Directly investing in real estate often necessitate shelling out a huge sum of money, which makes it inaccessible to many investors. Real Estate Investment Trusts (REITs) is an instrument or security that gives investors opportunities to put money in properties or mortgages.
It is similar to a mutual fund wherein capital is raised from large and small investors, which, in turn, is used to purchase real estate assets through major exchanges.
These three are the basic types of REITs:
According to Market Realist, 90 percent of all types of REITs are equity REITs. This type invests in and owns, and sometimes, operates, income-generating real estate assets of a wide variety, including residential, retail, industrial, health care, and office properties. The major source of revenue for equity REITs are rent and lease payments, which are then distributed as dividends to shareholders.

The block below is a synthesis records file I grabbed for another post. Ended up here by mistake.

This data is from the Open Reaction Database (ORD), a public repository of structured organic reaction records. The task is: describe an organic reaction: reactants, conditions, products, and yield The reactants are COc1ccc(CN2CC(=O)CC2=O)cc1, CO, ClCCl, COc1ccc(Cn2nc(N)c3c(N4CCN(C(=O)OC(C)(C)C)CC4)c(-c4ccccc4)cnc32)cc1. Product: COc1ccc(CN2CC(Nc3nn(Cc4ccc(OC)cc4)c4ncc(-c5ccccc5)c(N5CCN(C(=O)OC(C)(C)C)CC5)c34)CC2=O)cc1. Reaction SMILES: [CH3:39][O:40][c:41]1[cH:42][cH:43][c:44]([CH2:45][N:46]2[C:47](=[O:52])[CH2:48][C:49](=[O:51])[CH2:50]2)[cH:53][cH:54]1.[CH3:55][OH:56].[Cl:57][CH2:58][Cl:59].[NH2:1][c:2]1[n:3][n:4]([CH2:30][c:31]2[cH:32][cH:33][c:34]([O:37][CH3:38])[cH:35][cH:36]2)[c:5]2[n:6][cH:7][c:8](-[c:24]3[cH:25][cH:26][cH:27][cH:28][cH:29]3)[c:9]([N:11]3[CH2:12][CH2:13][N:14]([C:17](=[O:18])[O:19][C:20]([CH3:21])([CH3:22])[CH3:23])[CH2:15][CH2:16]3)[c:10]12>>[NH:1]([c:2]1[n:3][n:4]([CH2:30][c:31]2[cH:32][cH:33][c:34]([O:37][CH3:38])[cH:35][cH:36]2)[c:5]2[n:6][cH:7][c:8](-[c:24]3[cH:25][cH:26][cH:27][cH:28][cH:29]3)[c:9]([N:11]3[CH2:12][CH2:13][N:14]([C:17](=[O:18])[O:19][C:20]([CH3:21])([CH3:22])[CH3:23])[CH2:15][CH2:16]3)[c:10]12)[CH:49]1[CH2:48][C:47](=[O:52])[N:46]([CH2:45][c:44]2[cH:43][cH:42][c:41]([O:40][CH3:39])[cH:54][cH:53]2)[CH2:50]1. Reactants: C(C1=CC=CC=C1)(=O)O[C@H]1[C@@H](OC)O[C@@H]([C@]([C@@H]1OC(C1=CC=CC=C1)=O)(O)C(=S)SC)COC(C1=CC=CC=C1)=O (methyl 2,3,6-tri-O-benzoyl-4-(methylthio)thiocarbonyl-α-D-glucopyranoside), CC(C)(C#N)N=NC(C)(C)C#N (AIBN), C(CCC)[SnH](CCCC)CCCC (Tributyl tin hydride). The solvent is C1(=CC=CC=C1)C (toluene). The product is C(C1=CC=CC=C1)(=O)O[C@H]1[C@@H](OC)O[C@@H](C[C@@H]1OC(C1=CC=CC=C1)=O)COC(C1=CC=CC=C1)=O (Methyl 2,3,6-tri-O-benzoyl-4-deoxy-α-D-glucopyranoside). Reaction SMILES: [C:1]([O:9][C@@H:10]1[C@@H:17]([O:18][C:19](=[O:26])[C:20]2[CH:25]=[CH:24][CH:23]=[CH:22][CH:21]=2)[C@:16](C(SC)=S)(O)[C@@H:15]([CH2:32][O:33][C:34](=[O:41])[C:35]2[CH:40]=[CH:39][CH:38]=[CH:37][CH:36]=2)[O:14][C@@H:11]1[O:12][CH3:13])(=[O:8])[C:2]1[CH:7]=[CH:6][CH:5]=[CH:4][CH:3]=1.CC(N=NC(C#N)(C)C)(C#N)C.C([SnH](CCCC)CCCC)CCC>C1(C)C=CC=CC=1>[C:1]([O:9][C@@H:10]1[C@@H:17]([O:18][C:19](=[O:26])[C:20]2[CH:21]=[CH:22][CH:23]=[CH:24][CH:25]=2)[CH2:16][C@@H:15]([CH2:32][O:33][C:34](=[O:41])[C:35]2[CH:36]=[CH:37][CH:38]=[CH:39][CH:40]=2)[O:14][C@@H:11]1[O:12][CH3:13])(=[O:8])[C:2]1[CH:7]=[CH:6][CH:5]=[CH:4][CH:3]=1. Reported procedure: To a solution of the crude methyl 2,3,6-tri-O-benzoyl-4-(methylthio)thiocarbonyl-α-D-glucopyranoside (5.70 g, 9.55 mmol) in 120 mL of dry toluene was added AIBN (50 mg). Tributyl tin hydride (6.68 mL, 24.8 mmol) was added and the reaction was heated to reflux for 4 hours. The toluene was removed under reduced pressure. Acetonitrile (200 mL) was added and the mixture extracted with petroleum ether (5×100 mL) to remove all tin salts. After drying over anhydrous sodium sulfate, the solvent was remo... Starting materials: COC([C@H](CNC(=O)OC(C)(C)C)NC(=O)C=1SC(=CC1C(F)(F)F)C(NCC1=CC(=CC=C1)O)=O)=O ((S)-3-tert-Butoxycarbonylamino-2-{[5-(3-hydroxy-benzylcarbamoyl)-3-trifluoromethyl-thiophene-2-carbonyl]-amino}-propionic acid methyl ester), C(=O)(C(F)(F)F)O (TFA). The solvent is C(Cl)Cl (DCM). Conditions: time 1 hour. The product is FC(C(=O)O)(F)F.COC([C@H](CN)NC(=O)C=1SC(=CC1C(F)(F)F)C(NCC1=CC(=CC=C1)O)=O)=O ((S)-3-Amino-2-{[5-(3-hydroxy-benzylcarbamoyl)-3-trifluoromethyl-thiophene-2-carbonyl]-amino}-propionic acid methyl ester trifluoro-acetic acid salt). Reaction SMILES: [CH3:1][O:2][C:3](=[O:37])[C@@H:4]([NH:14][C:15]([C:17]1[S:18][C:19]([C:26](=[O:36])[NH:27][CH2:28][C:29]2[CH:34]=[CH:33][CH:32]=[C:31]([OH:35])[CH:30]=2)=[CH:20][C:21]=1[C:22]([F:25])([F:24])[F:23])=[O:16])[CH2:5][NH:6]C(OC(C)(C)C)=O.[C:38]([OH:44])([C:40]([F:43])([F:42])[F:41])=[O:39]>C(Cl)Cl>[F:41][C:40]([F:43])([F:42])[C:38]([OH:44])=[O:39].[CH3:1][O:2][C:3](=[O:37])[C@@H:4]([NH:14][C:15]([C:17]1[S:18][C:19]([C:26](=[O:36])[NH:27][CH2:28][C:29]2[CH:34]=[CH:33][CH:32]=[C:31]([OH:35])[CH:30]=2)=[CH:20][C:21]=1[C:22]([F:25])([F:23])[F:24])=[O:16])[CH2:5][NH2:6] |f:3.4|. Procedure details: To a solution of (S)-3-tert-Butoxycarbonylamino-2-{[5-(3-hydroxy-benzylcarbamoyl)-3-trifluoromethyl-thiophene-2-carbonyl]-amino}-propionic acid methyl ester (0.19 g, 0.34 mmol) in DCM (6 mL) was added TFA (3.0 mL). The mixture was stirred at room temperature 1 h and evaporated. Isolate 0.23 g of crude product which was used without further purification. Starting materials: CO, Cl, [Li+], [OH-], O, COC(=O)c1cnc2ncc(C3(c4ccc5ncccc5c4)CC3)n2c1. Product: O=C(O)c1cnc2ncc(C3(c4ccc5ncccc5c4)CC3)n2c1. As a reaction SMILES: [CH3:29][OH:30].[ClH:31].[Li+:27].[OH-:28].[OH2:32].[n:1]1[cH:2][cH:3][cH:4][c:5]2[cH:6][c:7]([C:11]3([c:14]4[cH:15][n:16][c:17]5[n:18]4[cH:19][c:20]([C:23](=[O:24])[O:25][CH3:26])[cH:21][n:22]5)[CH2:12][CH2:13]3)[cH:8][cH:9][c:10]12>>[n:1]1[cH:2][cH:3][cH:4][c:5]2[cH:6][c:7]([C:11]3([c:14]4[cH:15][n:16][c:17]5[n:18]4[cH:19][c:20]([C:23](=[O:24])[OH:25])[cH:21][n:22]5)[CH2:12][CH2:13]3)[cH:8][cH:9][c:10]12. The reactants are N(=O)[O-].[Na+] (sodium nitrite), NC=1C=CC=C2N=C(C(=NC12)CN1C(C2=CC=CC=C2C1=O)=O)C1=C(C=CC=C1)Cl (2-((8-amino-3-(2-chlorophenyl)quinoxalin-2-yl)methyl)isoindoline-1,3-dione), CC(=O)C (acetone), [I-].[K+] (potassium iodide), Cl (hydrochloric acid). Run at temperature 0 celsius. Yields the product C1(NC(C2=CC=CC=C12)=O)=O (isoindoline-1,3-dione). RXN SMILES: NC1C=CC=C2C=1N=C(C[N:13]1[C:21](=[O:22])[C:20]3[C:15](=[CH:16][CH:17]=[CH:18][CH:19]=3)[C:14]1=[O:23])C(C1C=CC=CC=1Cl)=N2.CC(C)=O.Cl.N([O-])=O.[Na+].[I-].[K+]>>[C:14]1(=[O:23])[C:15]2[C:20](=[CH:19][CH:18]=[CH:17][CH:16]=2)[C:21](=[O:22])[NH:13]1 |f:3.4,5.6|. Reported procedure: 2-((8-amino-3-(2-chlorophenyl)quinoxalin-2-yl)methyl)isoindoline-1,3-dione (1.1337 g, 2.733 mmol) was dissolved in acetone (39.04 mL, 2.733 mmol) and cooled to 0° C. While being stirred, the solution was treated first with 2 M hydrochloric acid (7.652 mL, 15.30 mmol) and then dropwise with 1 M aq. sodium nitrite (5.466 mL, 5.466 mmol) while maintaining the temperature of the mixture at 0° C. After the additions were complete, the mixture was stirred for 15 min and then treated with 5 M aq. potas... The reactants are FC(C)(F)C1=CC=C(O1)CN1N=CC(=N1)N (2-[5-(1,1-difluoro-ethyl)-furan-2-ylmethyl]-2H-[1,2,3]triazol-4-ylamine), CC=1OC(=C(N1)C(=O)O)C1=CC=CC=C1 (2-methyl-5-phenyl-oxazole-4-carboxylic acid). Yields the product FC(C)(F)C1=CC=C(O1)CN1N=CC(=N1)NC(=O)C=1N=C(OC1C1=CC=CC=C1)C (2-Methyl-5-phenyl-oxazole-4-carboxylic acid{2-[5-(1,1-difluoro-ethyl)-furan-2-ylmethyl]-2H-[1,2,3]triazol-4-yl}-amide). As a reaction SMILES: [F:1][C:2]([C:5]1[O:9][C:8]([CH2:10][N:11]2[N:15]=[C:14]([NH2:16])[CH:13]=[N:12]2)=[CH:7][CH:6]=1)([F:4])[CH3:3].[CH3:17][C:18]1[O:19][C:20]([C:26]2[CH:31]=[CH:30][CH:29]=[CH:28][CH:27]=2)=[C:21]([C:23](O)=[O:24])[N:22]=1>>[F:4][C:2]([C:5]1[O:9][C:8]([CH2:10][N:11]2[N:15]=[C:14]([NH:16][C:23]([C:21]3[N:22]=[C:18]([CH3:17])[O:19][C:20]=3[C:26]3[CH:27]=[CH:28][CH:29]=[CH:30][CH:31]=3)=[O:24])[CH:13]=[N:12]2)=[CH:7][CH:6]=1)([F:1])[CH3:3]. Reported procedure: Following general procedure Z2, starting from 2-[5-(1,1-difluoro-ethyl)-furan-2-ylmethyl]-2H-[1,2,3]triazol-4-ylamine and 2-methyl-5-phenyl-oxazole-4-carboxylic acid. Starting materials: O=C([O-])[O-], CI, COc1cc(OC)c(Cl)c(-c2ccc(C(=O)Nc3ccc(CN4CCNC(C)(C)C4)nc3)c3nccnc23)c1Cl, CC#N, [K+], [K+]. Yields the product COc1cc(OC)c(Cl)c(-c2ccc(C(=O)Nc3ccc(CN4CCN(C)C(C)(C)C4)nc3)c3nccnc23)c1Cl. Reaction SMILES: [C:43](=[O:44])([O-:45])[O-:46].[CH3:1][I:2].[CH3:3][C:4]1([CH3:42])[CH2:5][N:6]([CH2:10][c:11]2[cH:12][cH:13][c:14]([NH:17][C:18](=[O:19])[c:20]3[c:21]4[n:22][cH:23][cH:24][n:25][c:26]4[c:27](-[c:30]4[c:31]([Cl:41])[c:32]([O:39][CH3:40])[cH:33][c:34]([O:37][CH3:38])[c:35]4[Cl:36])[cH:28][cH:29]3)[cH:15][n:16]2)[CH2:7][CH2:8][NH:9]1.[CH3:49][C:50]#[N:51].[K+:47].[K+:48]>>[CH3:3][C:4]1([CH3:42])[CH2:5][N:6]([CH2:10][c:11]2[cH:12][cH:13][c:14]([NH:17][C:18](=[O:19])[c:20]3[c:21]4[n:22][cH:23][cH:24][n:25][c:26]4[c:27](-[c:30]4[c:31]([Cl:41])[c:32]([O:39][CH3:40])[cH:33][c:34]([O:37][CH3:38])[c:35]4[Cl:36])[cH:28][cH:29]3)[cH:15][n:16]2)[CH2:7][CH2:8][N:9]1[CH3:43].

Mortgage REITs, also called mREITs, use pooled funds from the investors to loan money directly to real estate owners, landlords, or operators. There are also mREITs that lend for acquisitions of loan or purchase mortgage-backed securities. Investors will be able to earn from the net interest margin of these loans.
Not yet that common in the market today, hybrid REITs is an investment strategy that aims to own both physical properties and mortgages. While investors in this instrument can diversify their portfolio, finding the right balance has proven to be difficult.
Independent consultant and financial expert Bharti Jogia-Sattar had previously worked in the real estate sector, and one of her competencies is management of REITs. Read more about her by visiting this page.